In this case study, (one quite close to me as I have grown up with it and have been affected both directly and indirectly by it over the years) two races/ethnicities, the Unionist Protestants and the Nationalist Catholics argue over who has the rights to claim the small area of land that is Northern Ireland. This conflict has led to segregation of Northern Irish cities and the development of surrounding segregated suburbs. E. g. The Falls Road in Belfast is made up of Catholics only and runs alongside the Shankill Road a protestant unionist area.
The conflict between the two ethnicities was once so intense (and arguably still is) that a peace line had to be set up between these two areas of Belfast and it is still in existence today. It is this type of conflict seen in Northern Ireland that leads to the segregation of ethnic groups within a city. People in most cases find it hard to live with those who can’t understand their culture or religious beliefs. It is not just within a cities citizen’s that discrimination/prejudice exists but also within some cities Governments.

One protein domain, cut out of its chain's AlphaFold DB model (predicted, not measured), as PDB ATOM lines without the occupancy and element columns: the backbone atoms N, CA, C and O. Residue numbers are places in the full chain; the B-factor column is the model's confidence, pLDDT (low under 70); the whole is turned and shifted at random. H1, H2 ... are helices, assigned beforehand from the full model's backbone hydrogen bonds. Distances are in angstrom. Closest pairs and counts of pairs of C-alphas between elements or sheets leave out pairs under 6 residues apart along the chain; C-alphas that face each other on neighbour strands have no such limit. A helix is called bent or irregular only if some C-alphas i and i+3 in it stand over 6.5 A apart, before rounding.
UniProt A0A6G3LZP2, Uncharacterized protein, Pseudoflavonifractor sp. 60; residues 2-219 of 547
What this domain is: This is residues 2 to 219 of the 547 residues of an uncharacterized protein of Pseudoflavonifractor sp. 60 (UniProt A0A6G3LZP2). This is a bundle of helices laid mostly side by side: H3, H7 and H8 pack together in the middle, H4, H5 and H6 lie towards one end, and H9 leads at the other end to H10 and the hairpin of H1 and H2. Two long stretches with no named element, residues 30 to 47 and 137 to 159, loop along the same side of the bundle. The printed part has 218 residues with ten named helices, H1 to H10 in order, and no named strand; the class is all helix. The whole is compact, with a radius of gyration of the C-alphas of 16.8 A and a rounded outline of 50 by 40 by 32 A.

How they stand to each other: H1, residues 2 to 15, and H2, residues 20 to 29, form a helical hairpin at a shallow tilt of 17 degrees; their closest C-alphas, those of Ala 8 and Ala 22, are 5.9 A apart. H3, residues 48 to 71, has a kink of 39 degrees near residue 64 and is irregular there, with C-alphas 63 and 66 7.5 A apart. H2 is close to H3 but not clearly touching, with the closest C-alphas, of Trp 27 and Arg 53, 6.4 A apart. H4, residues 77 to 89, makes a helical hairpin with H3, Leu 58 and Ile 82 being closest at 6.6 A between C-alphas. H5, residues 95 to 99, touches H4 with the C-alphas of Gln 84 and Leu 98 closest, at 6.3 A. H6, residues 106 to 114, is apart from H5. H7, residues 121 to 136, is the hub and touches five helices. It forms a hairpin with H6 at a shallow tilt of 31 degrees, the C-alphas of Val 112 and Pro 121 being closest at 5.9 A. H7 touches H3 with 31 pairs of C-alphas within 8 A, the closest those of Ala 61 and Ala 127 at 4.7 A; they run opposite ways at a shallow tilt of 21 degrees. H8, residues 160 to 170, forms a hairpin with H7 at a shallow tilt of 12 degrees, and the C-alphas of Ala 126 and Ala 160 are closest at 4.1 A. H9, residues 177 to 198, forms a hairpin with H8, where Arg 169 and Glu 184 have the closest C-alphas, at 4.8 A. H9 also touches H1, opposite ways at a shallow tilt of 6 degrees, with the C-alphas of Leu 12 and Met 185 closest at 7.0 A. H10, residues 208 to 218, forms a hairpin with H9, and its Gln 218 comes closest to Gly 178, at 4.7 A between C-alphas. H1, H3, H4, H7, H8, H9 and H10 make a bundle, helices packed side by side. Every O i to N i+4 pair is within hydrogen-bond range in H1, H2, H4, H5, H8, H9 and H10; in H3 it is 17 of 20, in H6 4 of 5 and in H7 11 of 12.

It has been know in the past for some Governments to enforce acts that are seen as discriminative by certain ethnicities. The 1969 UK Housing Act This act was introduced into cities of England and Wales to replace the existing Slum clearance policy that saw some 160’000 to 180,000 people per year moved from inner city slums to estates and high rise flats. The majority of those moved during this time were white. Next would have been the “middle-ring” of the city which accommodated the majority of black households, but by the 1960s the emphasis was more on improvement of poor urban areas.